Despite the fact that quality arises from the tastes and experiences of patients, it also has an external appearance (Loureiro, 2017). Providing appropriate services using up-to-date technology and establishing effective communication between service providers and patients is associated with patient satisfaction and trust in the medical procedure (Connell, 2016). Quality transcends all aspects of the medical tourism experience (Chuang, Liu, Lu & Lee, 2014). Quality is involved in all of the components of medical tourism, because when a patient is in an unfamiliar environment, any unforeseen factor can challenge their perception of quality (Han & Hyun, 2015). In general, quality means meeting the standards of healthcare provision (Guiry & Vequist, 2011).

 

2.2.2. Infrastructure

One of the important and significant factors affected medical tourism is the availability of appropriate infrastructure to serve medical tourists (Sandberg, 2017). The construction of infrastructure and the increase of the annual number of accepted medical tourists are two related issues, which can be achieved over time and with precise urban development plans (Connell, 2016). There is a major difference between the infrastructure aspect and other aspects of medical tourism, and infrastructure is a particularly wide-ranging issue (Lunt, Horsfall & Hanefeld, 2016). Infrastructure is best explained by separating it into three distinct branches. The first comprises accommodation facilities like hotels, hospitals and urban transportation systems. The second is the deployment of medical and care (i.e. nursing) professionals in hospitals and clinics. The third is the use of new tools and technologies in medical tourism (Junio, Kim & Lee, 2017; Connell, 2013).

In explaining the first branch, it should be noted that most of the hospitals which host medical tourists in destination countries are built and operated by the private sector, and their relationship with other facilities, whether governmental or private, is not always uniform (Omay & Cengiz, 2013). The infrastructure of the medical tourism industry should be in direct coordination between all services so as to create a relaxed and suitable environment for patients (Connell, 2011). Here it is imperative that, in addition to buildings and other facilities, the people of the destination country are psychologically prepared for the presence of medical tourists. Otherwise, regardless of facilities, medical tourism in that country will not grow (Tham, 2018).

In relation to the second branch, the existence of well-trained medical and nursing specialists in the field of medical tourism has two major benefits. Firstly, it increases the trust of patients around the world towards the health care providers, and secondly, the presence of well-known doctors attracts more patients (Moghavvemi et al., 2017).

Due to general interest in the use of new and effective technologies, the third component has an effective role in attracting medical tourists. Offering new methods for patients in order to benefit from faster and more reliable treatments is considered one of the basic benefits of new medical technology (Abadi, Sahebi, Arab, Alavi & Karachi, 2018). For example, dentistry is one of the areas in which new technologies, such as implants and laminates have been introduced, and in advanced countries these technologies are very expensive (Moghavvemi et al., 2017). Thus, the existence of medical infrastructure, including technology and specialized physicians, has huge potential in the medical tourism industry, especially in developing countries where prices are relatively less expensive.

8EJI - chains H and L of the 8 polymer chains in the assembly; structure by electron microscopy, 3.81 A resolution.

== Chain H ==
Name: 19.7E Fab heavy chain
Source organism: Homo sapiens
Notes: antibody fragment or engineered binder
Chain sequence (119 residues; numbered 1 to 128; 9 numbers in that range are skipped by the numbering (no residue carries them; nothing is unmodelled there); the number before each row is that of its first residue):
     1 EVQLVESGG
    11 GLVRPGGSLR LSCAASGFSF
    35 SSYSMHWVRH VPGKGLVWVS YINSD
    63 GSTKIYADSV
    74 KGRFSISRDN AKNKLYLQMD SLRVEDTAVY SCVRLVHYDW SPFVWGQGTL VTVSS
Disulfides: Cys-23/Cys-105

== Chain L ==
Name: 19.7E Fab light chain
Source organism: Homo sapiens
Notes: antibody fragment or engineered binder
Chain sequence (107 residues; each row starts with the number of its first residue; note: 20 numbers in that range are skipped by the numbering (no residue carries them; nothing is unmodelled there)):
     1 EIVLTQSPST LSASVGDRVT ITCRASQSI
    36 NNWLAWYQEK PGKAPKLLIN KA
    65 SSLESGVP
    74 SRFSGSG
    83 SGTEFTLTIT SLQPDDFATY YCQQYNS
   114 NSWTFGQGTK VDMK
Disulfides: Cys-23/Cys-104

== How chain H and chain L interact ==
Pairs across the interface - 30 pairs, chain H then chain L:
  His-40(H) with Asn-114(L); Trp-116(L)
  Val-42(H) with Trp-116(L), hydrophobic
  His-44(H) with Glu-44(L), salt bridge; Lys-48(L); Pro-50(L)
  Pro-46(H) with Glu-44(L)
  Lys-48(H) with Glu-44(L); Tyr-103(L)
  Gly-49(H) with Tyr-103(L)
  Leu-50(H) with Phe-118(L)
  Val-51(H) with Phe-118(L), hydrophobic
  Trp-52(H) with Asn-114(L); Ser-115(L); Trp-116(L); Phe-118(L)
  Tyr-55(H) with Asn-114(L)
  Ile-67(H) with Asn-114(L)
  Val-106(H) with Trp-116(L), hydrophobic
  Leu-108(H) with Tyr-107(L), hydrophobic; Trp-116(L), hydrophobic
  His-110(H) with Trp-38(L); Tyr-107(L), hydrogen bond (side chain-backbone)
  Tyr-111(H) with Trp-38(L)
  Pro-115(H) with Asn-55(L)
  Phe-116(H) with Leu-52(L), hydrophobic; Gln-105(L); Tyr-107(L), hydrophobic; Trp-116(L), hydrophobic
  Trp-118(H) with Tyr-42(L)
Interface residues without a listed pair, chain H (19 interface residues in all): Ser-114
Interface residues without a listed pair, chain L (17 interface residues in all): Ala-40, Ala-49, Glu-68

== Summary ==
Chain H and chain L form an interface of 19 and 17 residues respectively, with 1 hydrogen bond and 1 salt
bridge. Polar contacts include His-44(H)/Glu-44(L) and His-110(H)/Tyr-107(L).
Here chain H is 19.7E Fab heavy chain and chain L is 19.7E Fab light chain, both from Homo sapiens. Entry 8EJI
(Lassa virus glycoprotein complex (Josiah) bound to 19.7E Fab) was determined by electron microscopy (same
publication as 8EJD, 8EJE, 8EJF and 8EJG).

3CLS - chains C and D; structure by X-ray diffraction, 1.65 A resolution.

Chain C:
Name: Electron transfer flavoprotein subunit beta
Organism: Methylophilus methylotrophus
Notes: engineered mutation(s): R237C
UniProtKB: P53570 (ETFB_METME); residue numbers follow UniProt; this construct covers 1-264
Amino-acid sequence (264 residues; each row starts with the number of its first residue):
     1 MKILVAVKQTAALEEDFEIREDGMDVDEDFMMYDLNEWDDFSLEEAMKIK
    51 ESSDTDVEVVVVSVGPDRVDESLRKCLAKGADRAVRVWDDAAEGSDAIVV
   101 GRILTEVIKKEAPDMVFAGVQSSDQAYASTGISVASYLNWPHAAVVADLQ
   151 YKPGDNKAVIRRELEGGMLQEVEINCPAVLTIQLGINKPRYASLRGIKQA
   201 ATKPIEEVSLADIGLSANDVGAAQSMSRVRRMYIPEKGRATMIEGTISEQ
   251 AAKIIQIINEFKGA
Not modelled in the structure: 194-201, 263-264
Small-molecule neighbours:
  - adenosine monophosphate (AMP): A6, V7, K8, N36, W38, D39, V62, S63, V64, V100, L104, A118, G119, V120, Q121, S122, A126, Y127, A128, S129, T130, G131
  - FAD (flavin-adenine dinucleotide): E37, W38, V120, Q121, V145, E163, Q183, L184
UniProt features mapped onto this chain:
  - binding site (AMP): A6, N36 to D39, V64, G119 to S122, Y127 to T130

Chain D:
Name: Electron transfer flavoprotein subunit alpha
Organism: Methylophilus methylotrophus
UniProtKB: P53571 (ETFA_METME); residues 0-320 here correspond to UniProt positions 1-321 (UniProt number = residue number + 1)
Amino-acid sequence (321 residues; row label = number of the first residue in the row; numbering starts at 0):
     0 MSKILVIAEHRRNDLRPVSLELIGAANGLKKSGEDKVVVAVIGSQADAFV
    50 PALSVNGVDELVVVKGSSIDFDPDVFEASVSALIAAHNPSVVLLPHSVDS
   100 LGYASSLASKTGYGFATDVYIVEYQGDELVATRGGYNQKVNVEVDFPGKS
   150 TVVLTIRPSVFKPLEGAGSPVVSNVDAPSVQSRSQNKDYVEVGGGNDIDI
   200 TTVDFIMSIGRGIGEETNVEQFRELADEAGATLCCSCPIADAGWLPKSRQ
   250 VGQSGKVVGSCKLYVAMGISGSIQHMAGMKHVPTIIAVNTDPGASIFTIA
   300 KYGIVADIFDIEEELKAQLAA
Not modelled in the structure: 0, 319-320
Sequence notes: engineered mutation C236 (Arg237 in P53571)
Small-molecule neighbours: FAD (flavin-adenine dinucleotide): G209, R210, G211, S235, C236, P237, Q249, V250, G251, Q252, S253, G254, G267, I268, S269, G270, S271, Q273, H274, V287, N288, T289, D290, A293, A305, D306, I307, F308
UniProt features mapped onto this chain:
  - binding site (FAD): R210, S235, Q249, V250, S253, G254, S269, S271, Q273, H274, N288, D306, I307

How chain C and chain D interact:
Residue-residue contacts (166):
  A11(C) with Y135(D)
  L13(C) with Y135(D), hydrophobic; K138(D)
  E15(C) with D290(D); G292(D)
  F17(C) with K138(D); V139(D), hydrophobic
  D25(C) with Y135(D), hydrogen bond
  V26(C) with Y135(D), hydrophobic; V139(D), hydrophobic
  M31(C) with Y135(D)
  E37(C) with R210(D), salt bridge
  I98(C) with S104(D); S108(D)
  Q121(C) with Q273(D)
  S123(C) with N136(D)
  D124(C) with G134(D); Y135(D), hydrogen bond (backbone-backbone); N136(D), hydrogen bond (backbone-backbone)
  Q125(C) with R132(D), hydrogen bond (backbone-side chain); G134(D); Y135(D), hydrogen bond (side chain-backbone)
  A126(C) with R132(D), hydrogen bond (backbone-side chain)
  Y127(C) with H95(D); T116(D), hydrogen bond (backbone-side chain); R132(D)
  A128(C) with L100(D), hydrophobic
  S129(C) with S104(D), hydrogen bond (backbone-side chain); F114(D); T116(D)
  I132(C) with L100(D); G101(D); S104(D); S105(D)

2.2.3. Destination Image

One of the most important concepts in medical tourism is the image of destination country (Junio et al., 2017). The destination image has been defined as the mental perception held by travelers or the whole set of imaginations about a particular destination (Jalilvand & Samiei, 2012). It is also an attitudinal notion relating to the plurality of ideas, impressions, and feelings that a traveler holds about a destination (Li & Wang, 2010). Destination image is the effectiveness of the characteristics of a destination country in the medical tourism destination selection process (Dryglas & Salamaga, 2017). From the perspective of tourists, the image of the destination is interpreted based on considerations such as travel schedule, cultural background, the purpose of the visit, educational level, and past travel experiences (Mohamad, Abdullah & Mokhlis, 2012).

These definitions show that the image of the destination is an important factor for tourists and can lead to successful decision-making (Khan, Chelliah & Haron, 2016). In other words, having a specific image of a destination country in mind increases the possibility of the selection of an appropriate destination. Tourists’ perceptions of destinations’ attributes have been generated through some means of information provision (Tasci, Gartner & Cavusgil, 2007). Therefore, the destination image should be promoted in order to increase medical tourists’ awareness by informing them of the advantages of the destination country.

According to Chon (1990) & Dryglas and Salamaga (2017), a destination image is a perception reflected in customers’ memories. According to other researchers (Clemes, Gan & Ren, 2011; Tham, Croy and Mair, 2013), image is measured by the prestige of the destination country in competition with other possible destinations. Hall, James and Baird (2011) have defined tourism attractions as specific features of a destination such as climate, landscape features, and activities at the destination. In research by Kumar and Hussian (2016) alongside Hu and Ritchie (1993) five attributes relating to the attractiveness of tourism destination are introduced. These include geographical factors, socio-cultural factors, natural attributes, physical attributes and political values.